Throughout the 'Doctor Who' episode "The Unicorn And The Wasp", actual titles of future Agatha Christie mysteries were incorporated into the dialogue of various characters; the inference being that even though most of her memory of that weekend was lost to amnesia, still Mrs. Christie remembered fragments that would find their way into her later work. (Of course, how she could have known about phrases like "dead man's folly", which were spoken in "downstairs" conversations, is a detail that was glossed over - much like how Lady Eddison planned on explaining three deaths at her estate, including her own son.)
In some cases, it was the situation which later turned up in one of her plots, like the use of a wasp's sting as a possible murder weapon.
And then there was Donna's mention of Miss Jane Marple, who had not yet appeared in a Christie mystery, and Donna's mention of "Murder On The Orient Express". Mrs. Christie was intrigued by both ideas, so that it could be said Donna Noble was her muse for both.
I'll be dealing with Agatha Christie sharing the TV Universe with her creations in a later post. But as for "Murder On The Orient Express", it has not been adapted for Earth Prime-Time yet, and may never be.* So it could be said that - for now - "Murder On The Orient Express" is a fictional story Christie wrote about a "real" detective.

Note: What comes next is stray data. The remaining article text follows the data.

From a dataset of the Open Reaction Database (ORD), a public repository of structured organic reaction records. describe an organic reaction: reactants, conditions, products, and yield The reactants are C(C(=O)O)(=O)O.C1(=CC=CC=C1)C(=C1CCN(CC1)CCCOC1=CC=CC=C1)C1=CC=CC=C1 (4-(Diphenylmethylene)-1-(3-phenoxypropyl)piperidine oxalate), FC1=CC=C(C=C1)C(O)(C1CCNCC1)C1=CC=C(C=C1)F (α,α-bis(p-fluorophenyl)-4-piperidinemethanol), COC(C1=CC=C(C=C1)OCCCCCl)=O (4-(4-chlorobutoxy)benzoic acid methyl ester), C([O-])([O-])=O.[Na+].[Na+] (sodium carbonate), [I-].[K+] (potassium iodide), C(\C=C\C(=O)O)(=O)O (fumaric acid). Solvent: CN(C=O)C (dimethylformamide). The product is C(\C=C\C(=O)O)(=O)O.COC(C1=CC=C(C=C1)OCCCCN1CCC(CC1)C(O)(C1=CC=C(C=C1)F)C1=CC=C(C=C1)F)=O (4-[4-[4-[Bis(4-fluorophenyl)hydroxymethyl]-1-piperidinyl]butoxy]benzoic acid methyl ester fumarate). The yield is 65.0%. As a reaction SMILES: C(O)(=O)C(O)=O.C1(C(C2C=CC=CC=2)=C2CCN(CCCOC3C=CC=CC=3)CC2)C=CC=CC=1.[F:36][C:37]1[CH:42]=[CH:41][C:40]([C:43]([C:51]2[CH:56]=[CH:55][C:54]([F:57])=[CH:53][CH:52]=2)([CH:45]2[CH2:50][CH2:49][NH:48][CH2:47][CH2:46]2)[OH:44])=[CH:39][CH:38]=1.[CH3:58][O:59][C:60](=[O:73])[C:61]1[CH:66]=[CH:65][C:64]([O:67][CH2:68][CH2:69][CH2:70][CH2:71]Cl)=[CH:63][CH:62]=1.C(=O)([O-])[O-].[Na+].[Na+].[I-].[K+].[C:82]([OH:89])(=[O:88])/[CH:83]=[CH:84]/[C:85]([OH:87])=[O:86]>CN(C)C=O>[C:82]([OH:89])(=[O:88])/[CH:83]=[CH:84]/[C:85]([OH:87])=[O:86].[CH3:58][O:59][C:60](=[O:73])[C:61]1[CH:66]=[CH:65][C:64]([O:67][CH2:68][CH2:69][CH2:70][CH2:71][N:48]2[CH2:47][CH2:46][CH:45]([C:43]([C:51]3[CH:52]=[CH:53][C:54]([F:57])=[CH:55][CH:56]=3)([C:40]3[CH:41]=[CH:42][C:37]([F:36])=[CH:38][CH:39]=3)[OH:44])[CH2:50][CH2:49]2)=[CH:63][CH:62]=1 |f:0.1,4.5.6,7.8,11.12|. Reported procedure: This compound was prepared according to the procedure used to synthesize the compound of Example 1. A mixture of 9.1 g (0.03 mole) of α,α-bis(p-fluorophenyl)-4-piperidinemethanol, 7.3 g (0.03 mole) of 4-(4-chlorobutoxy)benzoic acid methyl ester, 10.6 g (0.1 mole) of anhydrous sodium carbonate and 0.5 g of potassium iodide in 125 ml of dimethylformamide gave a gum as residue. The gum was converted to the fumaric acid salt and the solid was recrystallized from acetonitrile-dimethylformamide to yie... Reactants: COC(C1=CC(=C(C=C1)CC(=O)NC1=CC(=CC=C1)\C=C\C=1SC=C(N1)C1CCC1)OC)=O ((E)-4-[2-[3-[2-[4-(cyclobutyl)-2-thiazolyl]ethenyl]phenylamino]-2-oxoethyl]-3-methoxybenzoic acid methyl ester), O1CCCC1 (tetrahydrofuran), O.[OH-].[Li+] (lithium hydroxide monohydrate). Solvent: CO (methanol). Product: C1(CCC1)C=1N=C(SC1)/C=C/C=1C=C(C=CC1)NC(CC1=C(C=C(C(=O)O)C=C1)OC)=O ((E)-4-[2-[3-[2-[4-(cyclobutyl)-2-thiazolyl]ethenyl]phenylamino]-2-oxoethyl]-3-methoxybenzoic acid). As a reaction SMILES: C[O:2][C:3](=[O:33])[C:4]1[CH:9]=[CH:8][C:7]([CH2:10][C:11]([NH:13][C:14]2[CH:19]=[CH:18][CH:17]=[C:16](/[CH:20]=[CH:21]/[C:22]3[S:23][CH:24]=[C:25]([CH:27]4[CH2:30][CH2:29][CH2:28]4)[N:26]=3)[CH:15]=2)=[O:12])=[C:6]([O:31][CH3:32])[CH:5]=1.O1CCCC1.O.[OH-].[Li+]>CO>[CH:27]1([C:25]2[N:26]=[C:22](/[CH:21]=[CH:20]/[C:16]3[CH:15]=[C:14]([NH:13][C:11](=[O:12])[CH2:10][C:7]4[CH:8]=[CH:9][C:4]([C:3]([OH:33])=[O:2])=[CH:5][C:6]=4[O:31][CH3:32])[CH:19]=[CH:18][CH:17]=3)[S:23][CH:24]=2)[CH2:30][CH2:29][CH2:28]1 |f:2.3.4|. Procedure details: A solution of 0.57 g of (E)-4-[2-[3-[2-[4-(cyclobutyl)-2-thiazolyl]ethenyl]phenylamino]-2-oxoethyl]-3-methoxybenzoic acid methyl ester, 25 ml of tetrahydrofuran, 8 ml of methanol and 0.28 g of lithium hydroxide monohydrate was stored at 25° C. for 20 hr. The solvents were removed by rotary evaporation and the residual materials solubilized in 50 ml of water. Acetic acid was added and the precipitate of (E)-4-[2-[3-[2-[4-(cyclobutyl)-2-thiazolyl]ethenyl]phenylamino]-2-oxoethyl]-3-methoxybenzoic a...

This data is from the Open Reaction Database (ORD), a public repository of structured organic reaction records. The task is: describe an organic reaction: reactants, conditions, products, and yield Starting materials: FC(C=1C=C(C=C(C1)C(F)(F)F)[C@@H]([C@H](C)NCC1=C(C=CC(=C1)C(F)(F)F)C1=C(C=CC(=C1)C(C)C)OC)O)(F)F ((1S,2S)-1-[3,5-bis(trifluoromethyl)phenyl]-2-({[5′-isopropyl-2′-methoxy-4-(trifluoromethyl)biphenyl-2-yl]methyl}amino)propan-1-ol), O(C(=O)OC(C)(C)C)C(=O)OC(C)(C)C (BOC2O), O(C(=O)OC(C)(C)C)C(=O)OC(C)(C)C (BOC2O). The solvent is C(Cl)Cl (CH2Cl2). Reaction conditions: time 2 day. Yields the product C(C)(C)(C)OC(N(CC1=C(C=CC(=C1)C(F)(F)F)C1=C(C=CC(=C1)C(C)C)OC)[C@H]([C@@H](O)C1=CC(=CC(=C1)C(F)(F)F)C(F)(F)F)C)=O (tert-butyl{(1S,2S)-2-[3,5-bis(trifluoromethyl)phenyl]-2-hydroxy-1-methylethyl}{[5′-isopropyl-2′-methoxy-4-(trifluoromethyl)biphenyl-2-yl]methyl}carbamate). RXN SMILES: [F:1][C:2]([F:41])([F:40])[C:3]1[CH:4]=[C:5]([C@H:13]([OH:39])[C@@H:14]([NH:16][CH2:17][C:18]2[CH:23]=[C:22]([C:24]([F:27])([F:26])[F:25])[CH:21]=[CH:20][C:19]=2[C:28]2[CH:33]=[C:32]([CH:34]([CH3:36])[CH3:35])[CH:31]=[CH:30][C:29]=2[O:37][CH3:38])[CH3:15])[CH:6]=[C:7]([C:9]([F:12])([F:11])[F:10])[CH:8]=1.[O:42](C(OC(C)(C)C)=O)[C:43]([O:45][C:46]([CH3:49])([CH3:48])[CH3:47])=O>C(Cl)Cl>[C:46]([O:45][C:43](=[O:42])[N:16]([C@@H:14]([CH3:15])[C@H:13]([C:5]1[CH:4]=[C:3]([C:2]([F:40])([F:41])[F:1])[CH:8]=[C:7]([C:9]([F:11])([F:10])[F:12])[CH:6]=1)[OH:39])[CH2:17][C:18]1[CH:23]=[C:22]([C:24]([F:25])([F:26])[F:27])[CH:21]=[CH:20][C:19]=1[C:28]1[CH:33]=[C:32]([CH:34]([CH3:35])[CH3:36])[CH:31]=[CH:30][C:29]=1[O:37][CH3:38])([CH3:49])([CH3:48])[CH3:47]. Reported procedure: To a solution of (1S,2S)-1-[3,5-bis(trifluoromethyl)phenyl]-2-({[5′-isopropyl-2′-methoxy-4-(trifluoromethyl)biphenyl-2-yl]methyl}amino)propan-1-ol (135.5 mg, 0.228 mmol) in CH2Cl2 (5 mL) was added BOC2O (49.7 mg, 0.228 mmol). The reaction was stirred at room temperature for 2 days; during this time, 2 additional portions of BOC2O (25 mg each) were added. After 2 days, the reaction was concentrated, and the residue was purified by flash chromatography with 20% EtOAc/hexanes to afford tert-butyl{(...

So these are the titles that were referenced in "The Unicorn And The Wasp":
"Cards On The Table"
"Appointment With Death"
"They Do It With Mirrors"
"Cat Among The Pigeons"
"Dead Man's Folly"
"Taken At The Flood"
"The Murder At The Vicarage"
"Death Comes As The End"
The following titles were actually named as being her stories:
"Murder On The Orient Express"
"Death In The Clouds"
"The Murder Of Roger Ackroyd"
These titles served as plot points:
"The Body In The Library"
"The Secret Adversary"
"The Man In The Brown Suit"
Wikipedia lists this last batch of titles as being cited for this episode, but I don't know where, how, or why:
"Why Didn't They Ask Evans"
"N Or M?"
"The Moving Finger"
"And Then There Were None"
*The modernized 2001 version of "Murder On The Orient Express" with Alfred Molina as the Belgian detective must be situated in an alternate TV dimension. Surely it must be accepted that as far as the main Toobworld is concerned, David Suchet IS Hercule Poirot.